21 Jan Locking bias
Mario Draghi, the president of the European Central Bank (ECB), said that the ECB may ease their policy further at the March Meeting due to weak inflation and low oil prices. He said that there is no limit to how far the ECB will go in using their tools. This is a clear signal that more stimulus may be in the works to help boost the European economy and stock markets. This is certainly something the Fed will be watching closely. It seems that until they back off their statements where they are estimating 4 Fed rate hikes in 2016, the stock market will continue to show extreme volatility with further risk to the downside. Since there is very little chance of our economy being able to handle 4 rate hikes, we feel the reality is that we will have one or two at the most in 2016.
Mortgage bonds have continued to show resilience. However, the stock market is now at a point where a partial rebound is likely. This would push mortgage bond pricing lower, creating upward pressure on mortgage interest rates. Further, the 10 Year Treasury Yield hit a floor that will likely require a more significant drop in the stock market to break beneath. Therefore, interest rates may now be as low as we will see them in the short term. Watch the stock market closely. If stocks fail to rally today, mortgage bonds and the 10 YTN will likely be the beneficiaries.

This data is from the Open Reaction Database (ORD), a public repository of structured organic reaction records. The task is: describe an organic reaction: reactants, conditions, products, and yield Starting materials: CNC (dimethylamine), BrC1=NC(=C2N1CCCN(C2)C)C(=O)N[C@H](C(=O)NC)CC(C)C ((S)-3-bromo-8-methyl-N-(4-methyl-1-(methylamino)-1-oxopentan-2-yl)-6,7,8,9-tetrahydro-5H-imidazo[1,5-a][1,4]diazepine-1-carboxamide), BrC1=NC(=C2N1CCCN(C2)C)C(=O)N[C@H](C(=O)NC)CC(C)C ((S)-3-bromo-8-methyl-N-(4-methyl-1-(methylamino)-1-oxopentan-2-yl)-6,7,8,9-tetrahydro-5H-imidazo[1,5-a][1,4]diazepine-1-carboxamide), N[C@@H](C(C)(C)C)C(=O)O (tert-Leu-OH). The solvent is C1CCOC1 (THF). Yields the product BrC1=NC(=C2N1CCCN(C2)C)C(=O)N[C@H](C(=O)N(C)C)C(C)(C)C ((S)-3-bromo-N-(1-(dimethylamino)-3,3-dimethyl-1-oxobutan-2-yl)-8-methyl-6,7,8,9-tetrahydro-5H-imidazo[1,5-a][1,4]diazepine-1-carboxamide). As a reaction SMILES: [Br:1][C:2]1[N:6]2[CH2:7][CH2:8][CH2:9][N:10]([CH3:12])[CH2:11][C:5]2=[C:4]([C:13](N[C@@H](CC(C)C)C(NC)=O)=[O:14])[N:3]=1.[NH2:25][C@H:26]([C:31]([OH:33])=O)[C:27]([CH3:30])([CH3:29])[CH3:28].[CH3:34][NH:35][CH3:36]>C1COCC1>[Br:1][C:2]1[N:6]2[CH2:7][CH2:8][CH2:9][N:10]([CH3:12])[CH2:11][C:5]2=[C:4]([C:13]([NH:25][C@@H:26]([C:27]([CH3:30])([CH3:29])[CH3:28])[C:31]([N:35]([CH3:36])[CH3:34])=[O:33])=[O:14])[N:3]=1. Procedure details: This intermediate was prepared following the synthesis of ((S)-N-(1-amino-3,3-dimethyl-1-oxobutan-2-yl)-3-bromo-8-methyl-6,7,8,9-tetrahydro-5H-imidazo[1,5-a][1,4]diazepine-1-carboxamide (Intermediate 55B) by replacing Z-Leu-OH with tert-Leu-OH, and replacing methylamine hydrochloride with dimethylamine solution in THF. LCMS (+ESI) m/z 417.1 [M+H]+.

With the stock market likely to move higher today, we will maintain our locking bias.